When we all sat down to create our Process Flow Diagram, it became obvious that the sales team had an agenda. The first step in their process was to complete an expense account, but it was clear that they did not find this activity value-added. They had complaints about the report template being too time consuming to complete, and they felt the expectation to collect and submit physical receipts was cumbersome. To drive their point home, they insisted on capturing a multi-step process, to demonstrate just how complicated their task was. Similarly, the Travel team had an agenda to document just how incompetent the Sales team was in completing the reports! They advocated for a multi-step process in their own swimlane, to demonstrate all the time and effort that was spent on finding the Sales team’s mistakes.

Instead of capturing the detail of each swimlane and enabling a competition to see whose process was “harder,” we utilized the Text Annotation shape to quell the conflict. By capturing pain points in the annotation, both teams felt heard, and satisfied that their complaints had been documented. Even more importantly, the activity of capturing their concerns allowed them to shelve their grievances and focus on improving the process itself. We were able to maintained the proper level of detail in the Process Flow Diagram itself, without adding unnecessary detail that would have needlessly increased complexity.

Example usage of Text Annotation shape (in red)

Use Annotations to Inspire Innovation

Like the capturing of grievances, Text Annotations can also be used to identify wastes and ideas for removing them. Practitioners of Lean, which is based on the Toyota Production System, will be familiar with the Eight Wastes that can exist in a process. If the objective is Process Improvement, the Annotation shape can once again serve as a method for the Modeler to capture this information without bloating the complexity of the map itself:

Waiting: How often are we waiting for information or decisions before we can begin our work?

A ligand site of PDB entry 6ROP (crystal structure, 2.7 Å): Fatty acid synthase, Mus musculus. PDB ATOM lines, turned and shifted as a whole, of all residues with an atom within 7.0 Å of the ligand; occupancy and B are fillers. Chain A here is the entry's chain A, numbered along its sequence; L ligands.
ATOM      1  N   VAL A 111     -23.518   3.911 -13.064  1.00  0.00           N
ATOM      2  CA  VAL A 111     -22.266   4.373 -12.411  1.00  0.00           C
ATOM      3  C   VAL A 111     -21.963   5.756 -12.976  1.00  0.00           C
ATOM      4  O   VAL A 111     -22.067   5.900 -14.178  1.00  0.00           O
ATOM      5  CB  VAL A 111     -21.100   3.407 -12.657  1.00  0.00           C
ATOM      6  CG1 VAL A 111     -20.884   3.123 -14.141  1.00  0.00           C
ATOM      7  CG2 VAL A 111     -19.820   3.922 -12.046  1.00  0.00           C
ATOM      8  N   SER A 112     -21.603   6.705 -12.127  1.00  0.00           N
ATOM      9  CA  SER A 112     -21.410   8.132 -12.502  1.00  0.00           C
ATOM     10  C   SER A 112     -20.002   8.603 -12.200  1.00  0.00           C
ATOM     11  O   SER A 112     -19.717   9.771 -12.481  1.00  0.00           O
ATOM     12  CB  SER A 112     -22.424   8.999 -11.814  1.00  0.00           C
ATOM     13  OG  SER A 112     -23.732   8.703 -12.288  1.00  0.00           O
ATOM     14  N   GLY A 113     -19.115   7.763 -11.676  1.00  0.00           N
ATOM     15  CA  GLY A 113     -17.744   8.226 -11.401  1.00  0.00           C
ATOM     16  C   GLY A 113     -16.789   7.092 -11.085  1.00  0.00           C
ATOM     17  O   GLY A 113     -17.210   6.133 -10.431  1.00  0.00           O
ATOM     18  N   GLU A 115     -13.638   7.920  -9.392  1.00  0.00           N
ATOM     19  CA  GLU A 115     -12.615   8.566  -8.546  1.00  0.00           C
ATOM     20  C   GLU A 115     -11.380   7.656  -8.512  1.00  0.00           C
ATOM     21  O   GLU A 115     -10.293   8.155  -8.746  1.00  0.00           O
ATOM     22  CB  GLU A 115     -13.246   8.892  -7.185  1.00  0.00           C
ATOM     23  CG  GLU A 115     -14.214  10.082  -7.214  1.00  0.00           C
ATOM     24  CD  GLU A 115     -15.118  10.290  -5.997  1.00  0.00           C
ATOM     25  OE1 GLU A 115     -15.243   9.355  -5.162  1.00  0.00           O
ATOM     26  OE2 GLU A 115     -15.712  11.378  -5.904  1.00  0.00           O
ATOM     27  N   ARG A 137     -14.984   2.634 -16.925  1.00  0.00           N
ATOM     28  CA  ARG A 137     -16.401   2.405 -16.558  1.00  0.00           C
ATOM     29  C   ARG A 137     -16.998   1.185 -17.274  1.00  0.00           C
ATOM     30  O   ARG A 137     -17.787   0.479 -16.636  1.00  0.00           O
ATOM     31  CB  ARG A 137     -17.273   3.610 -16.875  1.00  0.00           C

Motion: Do we ever move around more than we need to? (Walking too far, too many mouse clicks, repetitive movements) 

Over Production: Do we ever do some work that doesn’t get used by anybody? (creating reports that nobody reads, building product in anticipation of future sales) 

Moving Objects: Do we move too much physical paper around our offices? Do we hold on to unneeded items that have to be moved around? 

Defects: Do we sometimes do work incorrectly and need to do it over again? What are the causes and how can we prevent the same errors? 

Over Processing: Do we sometimes use the wrong tools for the job, making it harder than it needs to be? Do we ever spend extra time making our work “perfect,” when it only needs to be “sufficient?” 

Inventory: Do we have too much of anything? Are we ever slowed down by the sheer volume of “stuff” that we have to manage? 

Wasted Talent: Do we ever fail to use the intelligence and strengths of our people? How can we test their ideas for improving our processes? 

By “tagging” process steps with the wastes that are present, Process Owners and Stakeholders are encouraged to innovate new ways to eliminate it.

Example: Text Annotations (in red) identify waste and improvement ideas

Hide Annotations by Using Layers

If using Microsoft Visio to create the Process Flow Diagram, a final best practice is to utilize the “Layers” functionality when the Modeler wishes to display only the process steps themselves. Process Flow Diagrams with many Annotations can start to look cluttered, and not all readers are interested in the specific contents of the callouts. Fortunately, Visio makes it easy for us to hide and unhide our annotations as needed for the intended audience.

Uncheck the “visible” box to hide annotations

With a few clicks, all of the Text Annotations can be hidden from view.

Result: Annotations are hidden from view

In conclusion, as you are creating your own Process Flow Diagrams, remember the usefulness of the Text Annotation element to move a team through conflict and re-direct their focus towards process improvement. Your stakeholders will appreciate the valuable usage of their time and are more likely to incorporate the Process Flow Diagram into their Process Management activities.